Recently, I had sent out some Ahaadeeth (Plural for Hadith) on doing Khatm — complete reading of all 30 Juz of the Qur’an.
And I was awaiting reaction. One came. And here is its gist:
“Subhanallah, what amazing set of Ahadeeth these are! Why have these Ahaadeeth been hidden from us, so to speak, and no one till today mentioned them to us. It seems Shaytan will have us do anything but the Qur’an.”
Allah bless the person behind that comment! This reaction on the part of the reader brought a lot of joy to my heart.
For, how we react to Qur’an and Hadith tells us a great deal about who and what we are. That is because the Qur’an — and by extension Hadith — is like a mirror in which we see our true face.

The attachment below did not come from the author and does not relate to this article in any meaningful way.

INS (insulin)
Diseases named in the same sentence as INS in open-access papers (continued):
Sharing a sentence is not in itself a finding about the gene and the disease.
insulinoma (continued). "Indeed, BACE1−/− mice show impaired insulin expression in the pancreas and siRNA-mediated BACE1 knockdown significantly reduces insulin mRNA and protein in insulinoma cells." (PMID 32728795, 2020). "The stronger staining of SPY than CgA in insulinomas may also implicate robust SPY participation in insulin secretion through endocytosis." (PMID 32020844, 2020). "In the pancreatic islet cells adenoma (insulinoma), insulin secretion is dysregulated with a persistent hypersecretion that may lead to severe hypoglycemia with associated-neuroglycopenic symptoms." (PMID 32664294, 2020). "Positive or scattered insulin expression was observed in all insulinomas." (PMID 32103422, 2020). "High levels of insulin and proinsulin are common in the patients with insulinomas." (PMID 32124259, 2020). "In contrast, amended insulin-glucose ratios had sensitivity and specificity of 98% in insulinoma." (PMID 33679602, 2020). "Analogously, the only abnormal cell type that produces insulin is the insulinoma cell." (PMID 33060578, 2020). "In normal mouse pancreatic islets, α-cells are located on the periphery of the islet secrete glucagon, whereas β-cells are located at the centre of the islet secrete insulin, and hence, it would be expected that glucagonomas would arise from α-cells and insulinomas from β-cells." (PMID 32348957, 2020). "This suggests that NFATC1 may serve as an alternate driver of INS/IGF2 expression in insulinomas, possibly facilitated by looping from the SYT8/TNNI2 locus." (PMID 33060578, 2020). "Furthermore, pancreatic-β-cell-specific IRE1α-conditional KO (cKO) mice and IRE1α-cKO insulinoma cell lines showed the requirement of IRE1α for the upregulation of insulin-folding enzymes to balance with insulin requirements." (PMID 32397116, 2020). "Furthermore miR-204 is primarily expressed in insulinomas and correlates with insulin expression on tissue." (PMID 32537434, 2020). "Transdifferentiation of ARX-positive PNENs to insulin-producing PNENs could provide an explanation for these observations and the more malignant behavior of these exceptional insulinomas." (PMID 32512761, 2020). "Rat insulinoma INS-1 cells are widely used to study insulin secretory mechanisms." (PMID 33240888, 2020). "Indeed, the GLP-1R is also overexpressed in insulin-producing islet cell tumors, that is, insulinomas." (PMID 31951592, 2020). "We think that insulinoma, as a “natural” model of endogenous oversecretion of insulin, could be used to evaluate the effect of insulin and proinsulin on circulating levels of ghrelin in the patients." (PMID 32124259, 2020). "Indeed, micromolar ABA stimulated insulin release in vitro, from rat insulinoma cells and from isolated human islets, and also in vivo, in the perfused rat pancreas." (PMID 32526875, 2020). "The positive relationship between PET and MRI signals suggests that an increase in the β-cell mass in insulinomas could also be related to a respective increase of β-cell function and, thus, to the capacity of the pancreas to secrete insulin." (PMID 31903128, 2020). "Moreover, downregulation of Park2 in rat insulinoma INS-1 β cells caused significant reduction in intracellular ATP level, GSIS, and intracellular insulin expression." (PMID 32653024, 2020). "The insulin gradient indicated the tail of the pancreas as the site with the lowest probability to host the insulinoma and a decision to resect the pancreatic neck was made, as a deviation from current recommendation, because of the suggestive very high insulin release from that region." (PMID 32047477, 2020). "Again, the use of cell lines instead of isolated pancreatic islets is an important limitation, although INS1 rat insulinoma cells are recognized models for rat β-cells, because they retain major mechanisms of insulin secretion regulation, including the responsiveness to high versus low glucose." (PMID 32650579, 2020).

As to why these Ahaadeeth (plural for Hadith) are not widely shared among Muslims, the explanation is pretty much the same old one: The overdependence that Muslims have developed on convoluted lectures by the Qussaas and Storymongers.
Muslims would rather give and listen to lectures without direction or purpose than provide systematic and authentic education to each other.
And good Muslims, it would seem, gravitate to these professional Lecturers and Storytellers, with titles like Shaikh, Imam, Mowlana, Mufti and the rest, like moths to fire.
And the results are obvious. They get burned.
And then Muslims complain — Good Muslims more than others maybe — that things are not getting better for Muslims.